When you write specifically to generate pageviews from conservatives reinforcing their world view or liberals who are outraged, there are just certain turns of phrase you have to use. While I usually get caught up on such wording, I was able to look past Brooks' verbiage because I've read "The Central Liberal Truth" (to a great gnashing of teeth), at the behest of recognized experts on international aid. I knew from whence his "evil" ideas came.
All of this is just build up, however, to a comparison of my own.
Today, I ran across a few turns of phrase I consider far more outrageous. Strange enough, they deal with issues tangentially related to what Brooks was discussing. In a cognitive sense, these kinds of words, having been spoken over and over again throughout the course of our nation's history, lay the foundation upon which the suspicion of Brooks' words are laid.
This is not a "Modest Proposal" type farce, either, this is literally what "conservative" Republican and South Carolina Lt. Governor Andre Bauer thinks is an appropriate government policy that he will engage in should he be elected governor of the Palmetto State.
You’re facilitating the problem if you give an animal or a person ample food supply. They will reproduce, especially ones that don’t think too much further than that. And so what you’ve got to do is you’ve got to curtail that type of behavior. They don’t know any better.”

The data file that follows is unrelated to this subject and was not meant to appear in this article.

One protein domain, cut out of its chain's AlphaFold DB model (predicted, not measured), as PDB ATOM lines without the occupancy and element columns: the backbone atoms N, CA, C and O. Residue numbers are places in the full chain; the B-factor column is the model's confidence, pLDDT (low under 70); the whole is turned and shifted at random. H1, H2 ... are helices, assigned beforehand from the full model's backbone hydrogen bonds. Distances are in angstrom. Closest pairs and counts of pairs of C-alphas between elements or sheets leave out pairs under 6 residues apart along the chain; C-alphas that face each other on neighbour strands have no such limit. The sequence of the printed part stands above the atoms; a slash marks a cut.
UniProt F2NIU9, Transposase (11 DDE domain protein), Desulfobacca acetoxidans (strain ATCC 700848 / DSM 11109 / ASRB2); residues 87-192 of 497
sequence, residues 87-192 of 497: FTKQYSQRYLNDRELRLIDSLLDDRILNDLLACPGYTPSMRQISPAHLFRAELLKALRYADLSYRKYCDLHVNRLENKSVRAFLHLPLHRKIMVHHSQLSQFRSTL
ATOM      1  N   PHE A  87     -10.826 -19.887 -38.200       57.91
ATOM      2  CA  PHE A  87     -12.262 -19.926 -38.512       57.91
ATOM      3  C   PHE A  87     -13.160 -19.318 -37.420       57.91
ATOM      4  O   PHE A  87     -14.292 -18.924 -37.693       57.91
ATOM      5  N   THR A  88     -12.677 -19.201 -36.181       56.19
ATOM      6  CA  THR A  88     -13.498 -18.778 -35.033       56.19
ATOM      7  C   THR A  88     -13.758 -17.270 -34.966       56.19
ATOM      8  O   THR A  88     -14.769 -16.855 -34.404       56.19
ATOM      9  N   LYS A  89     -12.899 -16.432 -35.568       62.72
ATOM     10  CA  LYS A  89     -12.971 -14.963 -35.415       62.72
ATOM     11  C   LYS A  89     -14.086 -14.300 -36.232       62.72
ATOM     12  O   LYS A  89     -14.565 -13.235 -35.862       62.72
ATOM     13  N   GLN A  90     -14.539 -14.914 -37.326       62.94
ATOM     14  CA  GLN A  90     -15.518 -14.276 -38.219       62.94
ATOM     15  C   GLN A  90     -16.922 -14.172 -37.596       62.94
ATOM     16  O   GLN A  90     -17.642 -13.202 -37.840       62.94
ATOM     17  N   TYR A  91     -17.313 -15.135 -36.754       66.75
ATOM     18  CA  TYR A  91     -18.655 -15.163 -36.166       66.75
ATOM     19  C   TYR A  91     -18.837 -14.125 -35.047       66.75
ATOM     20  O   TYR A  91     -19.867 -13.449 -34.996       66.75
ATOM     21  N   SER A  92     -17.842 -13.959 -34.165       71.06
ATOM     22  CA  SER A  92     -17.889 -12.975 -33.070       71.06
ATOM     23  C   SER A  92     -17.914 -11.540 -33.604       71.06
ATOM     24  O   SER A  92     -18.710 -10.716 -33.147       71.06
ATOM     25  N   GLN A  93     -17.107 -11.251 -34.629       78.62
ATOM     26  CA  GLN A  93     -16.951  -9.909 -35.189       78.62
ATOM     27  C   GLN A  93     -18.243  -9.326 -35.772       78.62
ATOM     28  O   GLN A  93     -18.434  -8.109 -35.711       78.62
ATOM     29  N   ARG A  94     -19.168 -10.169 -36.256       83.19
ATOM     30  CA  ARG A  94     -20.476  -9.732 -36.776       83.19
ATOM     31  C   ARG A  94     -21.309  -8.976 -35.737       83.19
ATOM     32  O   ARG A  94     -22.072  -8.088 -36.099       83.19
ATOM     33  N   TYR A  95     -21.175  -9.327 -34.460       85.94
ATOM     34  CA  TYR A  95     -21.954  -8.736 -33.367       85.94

One is forced to wonder who makes up the group of "they" of which Bauer speaks.
And, like Bookman says, if you don't believe this "starve the poor people" line of thinking was viewed in the appropriate context, go ahead and hear it from the horse's mouth.
While he drapes his rhetoric in the veil of "political correctness is killing our country" and the "big government vs small government" false choice, his ideas that free and reduced school lunches might be some ancillary cause of low student test scores is mind-boggling in its departure from reality.
Brooks's contentions were based in real sociological studies, peer reviewed academic reports and address specific grievances with American policy that is not measuring up to standards of success.
Bauer's main line of thinking is based in revisionist history, American mythology, right-wing narrative, anti-government screed, top-down class warfare and other oft-used cliches. His use of loaded phrases and comparing people to animals tiptoes upon the line where allegations of another insidious belief system come to mind. But I'm not one to truck in code words, and overused allegations of "bygone" eras are unecessary bases for my critique.
His own words are already so damning that he has already engaged in a seldom seen political tactic, the public pseudo-apology-slash-I-only-used-a-bad-metaphor-story.
But he'll be OK. It sounds like South Carolina Democrats and fellow Republicans are going to let him get away with it, by engaging in the political theatre that usually follows such a comment.